With yesterday’s retirement announcement from veteran Rep. Henry Waxman (D-CA-33), added to the recent decisions of representatives George Miller (D-CA-11) and Buck McKeon (R-CA-25) not to seek re-election this year, California will lose a combined 102 years of congressional seniority in the next Congress. Both Waxman and Miller will have served for 40 years when their current terms expire, and Rep. McKeon’s tenure will have been 22 years. Though seniority is not as important in the more modern congressional era, particularly on the Republican side, a state simultaneously losing so much service time in its federal delegation is still significant.
Rep. Waxman was the unofficial senior partner of the famed Waxman-Berman political machine in Los Angeles County, which was a dominant force throughout California Democratic Party circles at its apex. His departure represents the end of an era in southern California politics. In 2012 his chief ally, Rep. Howard Berman (D-CA-28), lost his re-election bid to fellow Democrat Brad Sherman (D-CA-30) in a post-redistricting incumbent pairing showdown.
Largely due to an unfavorable redistricting draw (Waxman’s former 30th District was strewn over six districts and his new CD contained only 50 percent of his previous constituency), the veteran congressman’s 2012 victory percentage dropped to 54-46 percent over Independent businessman Bill Bloomfield. This year, already two Independents had declared their candidacies, movie producer Brent Roske and spiritual author Marianne Williamson. Now an open seat, many more aspiring office holders will enter the congressional campaign.
The 33rd CD is a Los Angeles County coastal seat that begins in Malibu to the north, cuts due east into Beverly Hills, and then south through Santa Monica, Manhattan Beach, Palos Verdes Estates, and Rancho Palos Verdes. President Obama scored a 61-37 percent victory over Mitt Romney within the district confines in the last election. It is most likely a Democrat will hold the seat in November, and quite possible that two Democrats could advance to the general election.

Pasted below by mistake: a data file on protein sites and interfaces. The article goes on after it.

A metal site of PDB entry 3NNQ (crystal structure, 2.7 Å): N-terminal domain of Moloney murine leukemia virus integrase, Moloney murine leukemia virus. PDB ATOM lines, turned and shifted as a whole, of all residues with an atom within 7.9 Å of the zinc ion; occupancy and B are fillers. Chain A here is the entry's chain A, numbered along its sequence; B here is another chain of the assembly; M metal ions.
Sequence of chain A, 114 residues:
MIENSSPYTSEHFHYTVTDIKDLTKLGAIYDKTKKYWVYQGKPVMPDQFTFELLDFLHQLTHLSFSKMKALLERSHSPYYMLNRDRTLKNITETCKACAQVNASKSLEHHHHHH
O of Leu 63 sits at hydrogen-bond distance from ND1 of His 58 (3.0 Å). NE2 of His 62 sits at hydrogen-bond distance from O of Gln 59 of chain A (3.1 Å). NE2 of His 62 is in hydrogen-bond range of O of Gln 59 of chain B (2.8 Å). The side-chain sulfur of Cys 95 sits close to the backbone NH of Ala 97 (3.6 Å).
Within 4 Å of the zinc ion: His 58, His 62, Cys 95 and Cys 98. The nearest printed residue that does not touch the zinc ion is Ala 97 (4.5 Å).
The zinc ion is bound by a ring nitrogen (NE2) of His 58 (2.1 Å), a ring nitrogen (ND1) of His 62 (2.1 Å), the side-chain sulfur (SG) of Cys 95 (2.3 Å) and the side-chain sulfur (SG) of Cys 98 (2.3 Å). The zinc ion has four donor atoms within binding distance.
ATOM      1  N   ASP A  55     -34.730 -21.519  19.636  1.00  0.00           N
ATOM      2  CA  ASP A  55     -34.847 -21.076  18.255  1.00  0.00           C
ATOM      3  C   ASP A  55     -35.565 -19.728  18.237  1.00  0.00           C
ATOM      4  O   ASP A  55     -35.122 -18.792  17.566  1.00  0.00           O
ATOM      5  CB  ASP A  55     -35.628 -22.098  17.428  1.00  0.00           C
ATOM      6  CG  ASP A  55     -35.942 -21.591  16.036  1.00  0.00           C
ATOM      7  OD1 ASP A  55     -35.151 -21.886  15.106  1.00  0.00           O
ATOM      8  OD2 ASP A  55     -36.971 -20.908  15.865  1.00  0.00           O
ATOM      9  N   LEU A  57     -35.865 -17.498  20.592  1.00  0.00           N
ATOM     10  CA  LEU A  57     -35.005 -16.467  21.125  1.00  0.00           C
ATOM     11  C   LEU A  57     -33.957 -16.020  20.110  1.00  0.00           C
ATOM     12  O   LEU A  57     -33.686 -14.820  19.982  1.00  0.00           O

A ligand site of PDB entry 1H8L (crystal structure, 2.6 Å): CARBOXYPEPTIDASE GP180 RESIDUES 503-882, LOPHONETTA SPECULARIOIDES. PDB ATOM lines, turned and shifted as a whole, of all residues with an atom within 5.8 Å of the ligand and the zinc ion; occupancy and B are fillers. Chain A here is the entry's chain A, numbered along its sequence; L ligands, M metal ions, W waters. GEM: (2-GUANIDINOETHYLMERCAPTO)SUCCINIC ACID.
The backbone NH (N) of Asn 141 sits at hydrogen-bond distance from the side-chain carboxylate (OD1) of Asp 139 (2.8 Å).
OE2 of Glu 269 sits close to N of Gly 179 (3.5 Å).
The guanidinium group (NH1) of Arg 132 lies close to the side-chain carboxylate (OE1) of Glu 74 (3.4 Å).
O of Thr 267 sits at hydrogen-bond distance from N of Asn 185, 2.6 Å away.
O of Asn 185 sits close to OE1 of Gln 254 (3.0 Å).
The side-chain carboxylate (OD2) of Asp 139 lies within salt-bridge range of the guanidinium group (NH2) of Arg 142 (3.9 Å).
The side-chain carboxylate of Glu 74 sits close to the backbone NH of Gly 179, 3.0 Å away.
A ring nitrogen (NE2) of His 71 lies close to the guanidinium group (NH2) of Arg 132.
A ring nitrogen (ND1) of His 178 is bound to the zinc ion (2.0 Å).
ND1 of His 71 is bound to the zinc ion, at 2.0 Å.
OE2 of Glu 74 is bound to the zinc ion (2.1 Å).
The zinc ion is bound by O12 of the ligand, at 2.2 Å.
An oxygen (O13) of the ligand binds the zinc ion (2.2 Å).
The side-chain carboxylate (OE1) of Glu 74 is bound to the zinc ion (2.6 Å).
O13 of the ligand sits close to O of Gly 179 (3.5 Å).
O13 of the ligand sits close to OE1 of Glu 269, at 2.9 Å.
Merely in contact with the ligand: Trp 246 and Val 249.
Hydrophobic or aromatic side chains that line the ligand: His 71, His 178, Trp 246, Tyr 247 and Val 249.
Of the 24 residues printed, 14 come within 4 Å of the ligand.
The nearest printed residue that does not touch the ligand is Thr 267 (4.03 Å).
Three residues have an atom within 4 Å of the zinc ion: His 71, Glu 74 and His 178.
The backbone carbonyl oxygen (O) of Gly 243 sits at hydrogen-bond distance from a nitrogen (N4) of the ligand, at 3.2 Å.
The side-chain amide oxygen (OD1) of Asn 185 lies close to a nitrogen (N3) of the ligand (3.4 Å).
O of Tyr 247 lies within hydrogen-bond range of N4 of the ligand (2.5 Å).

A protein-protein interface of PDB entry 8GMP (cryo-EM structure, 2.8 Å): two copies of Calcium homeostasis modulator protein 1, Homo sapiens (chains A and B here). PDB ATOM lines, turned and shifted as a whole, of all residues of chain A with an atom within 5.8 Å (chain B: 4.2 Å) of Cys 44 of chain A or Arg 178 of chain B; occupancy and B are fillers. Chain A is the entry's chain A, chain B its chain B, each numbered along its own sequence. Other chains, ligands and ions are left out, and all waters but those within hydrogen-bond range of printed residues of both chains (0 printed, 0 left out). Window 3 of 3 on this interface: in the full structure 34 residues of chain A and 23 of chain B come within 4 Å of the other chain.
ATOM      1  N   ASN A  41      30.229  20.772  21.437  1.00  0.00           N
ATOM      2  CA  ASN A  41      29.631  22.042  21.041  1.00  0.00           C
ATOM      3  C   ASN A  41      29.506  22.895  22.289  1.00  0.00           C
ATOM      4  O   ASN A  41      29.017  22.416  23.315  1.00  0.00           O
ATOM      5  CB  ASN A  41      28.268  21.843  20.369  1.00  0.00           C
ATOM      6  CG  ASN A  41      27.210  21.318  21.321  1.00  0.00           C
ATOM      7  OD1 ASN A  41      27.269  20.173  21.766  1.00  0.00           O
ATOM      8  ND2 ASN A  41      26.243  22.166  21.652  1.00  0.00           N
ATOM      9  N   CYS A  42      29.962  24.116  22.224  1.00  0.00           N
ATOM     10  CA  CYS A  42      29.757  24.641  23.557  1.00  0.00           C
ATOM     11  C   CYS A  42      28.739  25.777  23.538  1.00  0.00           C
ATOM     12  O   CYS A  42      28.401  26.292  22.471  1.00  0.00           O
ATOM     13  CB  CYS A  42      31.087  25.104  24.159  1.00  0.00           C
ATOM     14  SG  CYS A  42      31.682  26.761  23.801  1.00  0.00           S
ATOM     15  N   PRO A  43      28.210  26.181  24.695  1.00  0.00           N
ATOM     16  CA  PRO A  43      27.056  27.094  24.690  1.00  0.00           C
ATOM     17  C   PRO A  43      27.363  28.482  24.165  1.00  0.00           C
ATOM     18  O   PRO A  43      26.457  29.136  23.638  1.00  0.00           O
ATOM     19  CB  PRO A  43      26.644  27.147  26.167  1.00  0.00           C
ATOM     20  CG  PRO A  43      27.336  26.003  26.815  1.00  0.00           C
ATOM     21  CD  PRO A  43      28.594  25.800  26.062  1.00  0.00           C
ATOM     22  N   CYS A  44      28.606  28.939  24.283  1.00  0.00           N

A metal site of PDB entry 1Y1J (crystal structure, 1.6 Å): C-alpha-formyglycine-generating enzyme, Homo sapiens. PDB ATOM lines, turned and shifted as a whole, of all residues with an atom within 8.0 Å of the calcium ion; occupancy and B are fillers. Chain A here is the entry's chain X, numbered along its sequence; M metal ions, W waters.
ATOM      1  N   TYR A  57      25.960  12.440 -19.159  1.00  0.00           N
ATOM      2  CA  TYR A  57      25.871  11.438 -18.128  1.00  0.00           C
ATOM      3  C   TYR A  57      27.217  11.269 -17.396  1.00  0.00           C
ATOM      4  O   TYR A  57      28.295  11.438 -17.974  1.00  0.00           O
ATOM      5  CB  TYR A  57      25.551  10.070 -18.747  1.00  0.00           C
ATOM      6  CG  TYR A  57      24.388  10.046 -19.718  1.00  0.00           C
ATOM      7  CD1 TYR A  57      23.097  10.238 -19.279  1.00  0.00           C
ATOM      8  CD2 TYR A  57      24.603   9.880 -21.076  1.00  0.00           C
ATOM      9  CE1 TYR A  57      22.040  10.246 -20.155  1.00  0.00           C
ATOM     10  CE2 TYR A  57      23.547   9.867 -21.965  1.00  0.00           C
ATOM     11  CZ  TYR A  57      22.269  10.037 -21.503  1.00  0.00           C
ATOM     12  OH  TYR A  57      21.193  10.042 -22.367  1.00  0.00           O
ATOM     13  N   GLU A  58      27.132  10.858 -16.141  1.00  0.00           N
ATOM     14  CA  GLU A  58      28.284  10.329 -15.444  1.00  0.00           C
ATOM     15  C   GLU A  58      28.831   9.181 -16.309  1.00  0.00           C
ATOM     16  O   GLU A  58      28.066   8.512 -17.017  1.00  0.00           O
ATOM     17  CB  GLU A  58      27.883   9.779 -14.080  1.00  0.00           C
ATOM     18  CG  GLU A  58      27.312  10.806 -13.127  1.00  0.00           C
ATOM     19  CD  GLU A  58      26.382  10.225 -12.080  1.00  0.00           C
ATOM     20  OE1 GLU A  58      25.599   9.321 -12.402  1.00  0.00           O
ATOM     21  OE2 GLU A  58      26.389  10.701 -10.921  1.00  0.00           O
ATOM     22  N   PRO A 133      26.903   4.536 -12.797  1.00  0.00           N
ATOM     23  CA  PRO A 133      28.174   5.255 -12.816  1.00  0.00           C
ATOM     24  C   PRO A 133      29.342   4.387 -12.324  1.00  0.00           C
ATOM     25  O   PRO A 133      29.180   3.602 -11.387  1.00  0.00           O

Among the names first mentioned as a potential candidate for the Waxman seat was 26th District US Rep. Julia Brownley (D). Prior to successfully running in the Ventura County district in the last regular election, Brownley represented her home town of Santa Monica in the state assembly. She immediately dispelled such talk of moving and pledged to seek re-election to her current position.
We can now expect a myriad of names to surface as potential candidates, including a statewide elected official, several current and former state legislators, local officials, and major liberal activists. Some of the Democrats already being mentioned are Secretary of State Debra Bowen who performed poorly in a 2011 special congressional campaign in a large portion of this territory prior to redistricting, state senators Ted Lieu and Fran Pavley, Assemblyman Richard Bloom, Los Angeles County Supervisor Zev Yaroslavsky, LA City Controller and defeated mayoral candidate Wendy Greuel, LA City Councilman Paul Koretz, and feminist activist Sandra Fluke.
Waxman’s announcement means that 34 House seats will be open in the 2014 election; 21 Republican-held and 13 Democratic. Counting those vacated two years ago and others filled in special elections during 2013, a grand total of 101 districts have come open since the beginning of 2011, or 23.2 percent – nearly a quarter – of all House seats.